WILLIAMS, Ariz. — After months of restoration and deliberation, Mike Cowen and Bryant McGee opened Route 66 Gift Shop Grand Canyon, a gift shop that draws both locals and tourists to the west end of Williams.
Initially Cowen and McGee planned to lease the property and let the lessee put in a new business; however, Cowen said it was always in the back of his mind to turn the property into a gift shop if the shop wasn’t leased.
“We wanted something that was going to be a draw for Williams and a draw for this end of town and for the property itself,” Cowen said. “There was nothing negative about anybody who wanted to lease it, we had plenty of people who wanted (it) but we wanted something that would be different and that would be a draw to Williams and our business next door — something that would complement it.”
On May 5, after spending several months renovating the building and replacing the electric and plumbing systems, Cowen and McGee opened the gift shop. During the remodel, the inside went through complete renovations — the wood panels in the service station’s garage doors were replaced with glass, the flooring was replaced and new paint was put on the aging building, helping to restore the service station to its original splendor.
Outside, the gift shop now displays replicas of gas pumps from the 1920s, 30s and later.
“It kind of depicts the whole stage of gas stations,” Cowen said.
Another attraction is a full-size teepee, which was designed by Cowen’s wife and brought to Arizona from Oregon.
Since they’ve opened; Cowen said they’ve had a steady flow of traffic and customers.
“It’s gone nuts. The people who stop here to take pictures and go in the store is unbelievable,” he said.
More than just your average gift shop, the store offers a selection of products for locals to enjoy as well as souvenirs for tourists.
Cowen said many customers are locals.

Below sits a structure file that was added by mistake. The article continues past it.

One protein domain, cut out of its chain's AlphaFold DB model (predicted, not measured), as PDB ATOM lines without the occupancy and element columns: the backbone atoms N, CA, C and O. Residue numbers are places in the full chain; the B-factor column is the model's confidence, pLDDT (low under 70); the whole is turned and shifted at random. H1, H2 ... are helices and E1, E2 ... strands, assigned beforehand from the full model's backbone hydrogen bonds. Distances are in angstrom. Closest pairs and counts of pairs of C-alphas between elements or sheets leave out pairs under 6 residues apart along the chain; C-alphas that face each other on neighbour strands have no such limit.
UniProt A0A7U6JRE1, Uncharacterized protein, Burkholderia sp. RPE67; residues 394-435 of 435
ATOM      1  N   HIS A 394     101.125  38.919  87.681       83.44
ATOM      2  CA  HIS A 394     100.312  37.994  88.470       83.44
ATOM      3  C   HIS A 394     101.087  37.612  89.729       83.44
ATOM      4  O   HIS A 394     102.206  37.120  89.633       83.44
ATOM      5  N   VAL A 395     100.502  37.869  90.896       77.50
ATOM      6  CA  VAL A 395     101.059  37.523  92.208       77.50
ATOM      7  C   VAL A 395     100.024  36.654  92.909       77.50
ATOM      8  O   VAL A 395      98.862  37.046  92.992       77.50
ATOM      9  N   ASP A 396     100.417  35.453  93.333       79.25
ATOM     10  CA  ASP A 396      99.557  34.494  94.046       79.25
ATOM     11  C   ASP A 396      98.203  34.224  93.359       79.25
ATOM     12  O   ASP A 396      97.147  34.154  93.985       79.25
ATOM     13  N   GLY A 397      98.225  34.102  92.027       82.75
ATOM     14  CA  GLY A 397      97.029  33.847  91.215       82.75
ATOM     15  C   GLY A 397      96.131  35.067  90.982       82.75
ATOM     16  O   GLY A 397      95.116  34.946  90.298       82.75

“There’s a lot of locals that have been shopping because we have really tried to bring (unique items) in…. some of the items you have to put in because that’s what sells,” he said.
Cowen said he had an idea of what would sell well to tourists based on what he stocks in his gas station — located next door, the rest of the inventory in the store was based on what he thought locals might enjoy.
“We tried to find unique stuff that other people don’t sell in town and it is really working, especially the local business. We like the local business,” he said. “The tourists, they’ll come but the locals are what I like.”
Some things for sale at the gift shop include metal water fountains, welded benches created by 16-year-old entrepreneur Anthony Donno and made from vintage truck parts, ducks carved from 100-year-old fence posts from Wyoming and Colorado, art by Native artists, petrified wood, cutting boards with turquoise inlay and precious stones from Peru and Brazil.
In addition to restoring and opening the gift shop, Cowen is working to complete restorations to the building and property directly across the street from the store. Cowen said he has not leased the property and has not decided what he will put in the building if it is not leased.
“I’m just putting a face lift on it,” he said. “Putting utilities in and just doing the same thing as this. If somebody comes in and leases it that would be better but if not I’ll have to do something myself.”